Kind soul gone too soon
Patrick was from a family of seven, including siblings Kathy, Kevin, John, and William, where there was never a dull moment. He was family-oriented and expressed his deep love freely, always telling his mom. “I love you more than life itself.” He shared the closest bond with his twin brother, William. They called each other their “twinkie.” Patrick had no children but loved his many nieces and nephews.
Patrick was an avid angler and spent most summers fishing with his brothers. He loved holidays, eating, and watching football, especially the Tampa Bay Buccaneers and the University of Florida Gators. Patrick was also known for writing rap songs, being a practical joker, and his big heart. He wanted to have a family but never had the chance.
Patrick previously worked as an irrigation apprentice installing sprinkler systems, but in recent years was incarcerated on drug-related charges at Charlotte Correctional Institution in Punta Gorda. He talked with his mom every day by phone. He was looking forward to getting out in one year and told her he wanted to do better. Though he struggled with substance use disorder for several years, she felt better thinking he was safe from drugs in prison. His brother William said, “He was drug-free for five years of his sentence, but when he was made a medical trustee, he started using drugs again.”
Patrick died of an overdose while in custody. William learned that “it was ten times easier to get drugs from corrections officers in prison than it was on the street,” just more expensive. Though many people in Florida prisons have a substance use disorder, most prisons do not offer addiction treatment programs for inmates. Other inmates have died from overdoses in the same prison.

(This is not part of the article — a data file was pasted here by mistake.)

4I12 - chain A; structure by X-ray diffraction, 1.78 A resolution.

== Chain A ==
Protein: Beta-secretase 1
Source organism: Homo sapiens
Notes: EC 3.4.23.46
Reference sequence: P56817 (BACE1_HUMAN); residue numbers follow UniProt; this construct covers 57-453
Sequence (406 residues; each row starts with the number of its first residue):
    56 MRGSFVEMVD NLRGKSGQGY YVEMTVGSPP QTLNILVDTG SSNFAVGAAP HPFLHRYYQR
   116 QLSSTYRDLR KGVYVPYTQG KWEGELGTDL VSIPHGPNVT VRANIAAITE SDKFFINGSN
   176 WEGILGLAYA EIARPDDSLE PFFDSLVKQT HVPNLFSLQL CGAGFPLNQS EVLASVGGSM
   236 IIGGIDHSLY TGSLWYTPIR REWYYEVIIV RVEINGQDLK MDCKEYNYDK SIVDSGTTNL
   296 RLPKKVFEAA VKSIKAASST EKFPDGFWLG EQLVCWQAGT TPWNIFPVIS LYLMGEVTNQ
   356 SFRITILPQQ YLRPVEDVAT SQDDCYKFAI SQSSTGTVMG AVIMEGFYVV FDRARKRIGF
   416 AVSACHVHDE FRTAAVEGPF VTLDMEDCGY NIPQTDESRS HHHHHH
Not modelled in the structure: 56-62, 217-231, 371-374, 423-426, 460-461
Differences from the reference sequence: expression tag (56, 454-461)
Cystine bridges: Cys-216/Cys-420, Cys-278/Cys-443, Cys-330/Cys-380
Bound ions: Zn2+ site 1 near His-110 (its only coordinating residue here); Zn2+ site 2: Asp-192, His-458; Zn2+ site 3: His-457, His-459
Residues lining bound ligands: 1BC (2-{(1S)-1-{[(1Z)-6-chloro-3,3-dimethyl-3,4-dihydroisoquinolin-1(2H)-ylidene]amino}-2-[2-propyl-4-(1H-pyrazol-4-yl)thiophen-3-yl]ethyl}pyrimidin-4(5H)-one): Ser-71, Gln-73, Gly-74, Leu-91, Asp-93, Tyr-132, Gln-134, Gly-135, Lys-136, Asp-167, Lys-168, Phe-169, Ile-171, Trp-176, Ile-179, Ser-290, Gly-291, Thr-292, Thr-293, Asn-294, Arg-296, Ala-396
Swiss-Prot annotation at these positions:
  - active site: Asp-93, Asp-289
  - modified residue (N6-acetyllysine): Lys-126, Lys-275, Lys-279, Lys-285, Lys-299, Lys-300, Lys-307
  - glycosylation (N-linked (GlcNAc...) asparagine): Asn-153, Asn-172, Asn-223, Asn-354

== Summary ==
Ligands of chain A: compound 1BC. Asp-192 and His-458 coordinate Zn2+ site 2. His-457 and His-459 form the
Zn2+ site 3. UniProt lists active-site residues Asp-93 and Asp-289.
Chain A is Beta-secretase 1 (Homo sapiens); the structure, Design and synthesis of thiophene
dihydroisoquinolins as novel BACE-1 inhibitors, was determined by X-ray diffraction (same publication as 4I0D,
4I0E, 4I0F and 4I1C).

Since Patrick’s death, his mother, Kathleen, spends her time advocating with the Governor and Representatives to do more to address prison overdoses. Naloxone was not on hand when Patrick overdosed. Kathleen is working to get this opioid-reversal drug into every prison in Florida, not only in the infirmaries but near every dorm area for quick access. While Naloxone is not a cure for addiction, it can be a lifesaver and give people another chance for treatment.
William takes his six-year-old daughter, Audrina, with him to visit the uncle she never met at the cemetery. Kathleen belongs to the Flagler Countywide Opioid Task Force and has spoken before her state representatives. She still suffers from anxiety, especially when hearing an ambulance, and worries about losing another child.
Patrick’s mother, Kathleen Dalton, provided the information for this narrative.
September 15, 1987-August 8, 2016
Age 28-Lived with the disease of addiction for 14 years